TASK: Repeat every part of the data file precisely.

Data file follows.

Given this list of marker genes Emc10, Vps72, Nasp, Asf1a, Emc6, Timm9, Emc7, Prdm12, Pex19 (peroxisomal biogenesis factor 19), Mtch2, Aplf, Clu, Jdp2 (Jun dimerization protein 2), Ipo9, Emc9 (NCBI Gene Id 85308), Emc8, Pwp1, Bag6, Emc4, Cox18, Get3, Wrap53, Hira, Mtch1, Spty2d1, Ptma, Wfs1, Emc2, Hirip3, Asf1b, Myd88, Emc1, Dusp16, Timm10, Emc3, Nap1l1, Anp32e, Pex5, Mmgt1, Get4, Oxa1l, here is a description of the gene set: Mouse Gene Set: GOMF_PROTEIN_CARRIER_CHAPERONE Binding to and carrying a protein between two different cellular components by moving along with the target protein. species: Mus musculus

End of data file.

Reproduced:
Given this list of marker genes Emc10, Vps72, Nasp, Asf1a, Emc6, Timm9, Emc7, Prdm12, Pex19 (peroxisomal biogenesis factor 19), Mtch2, Aplf, Clu, Jdp2 (Jun dimerization protein 2), Ipo9, Emc9 (NCBI Gene Id 85308), Emc8, Pwp1, Bag6, Emc4, Cox18, Get3, Wrap53, Hira, Mtch1, Spty2d1, Ptma, Wfs1, Emc2, Hirip3, Asf1b, Myd88, Emc1, Dusp16, Timm10, Emc3, Nap1l1, Anp32e, Pex5, Mmgt1, Get4, Oxa1l, here is a description of the gene set: Mouse Gene Set: GOMF_PROTEIN_CARRIER_CHAPERONE Binding to and carrying a protein between two different cellular components by moving along with the target protein. species: Mus musculus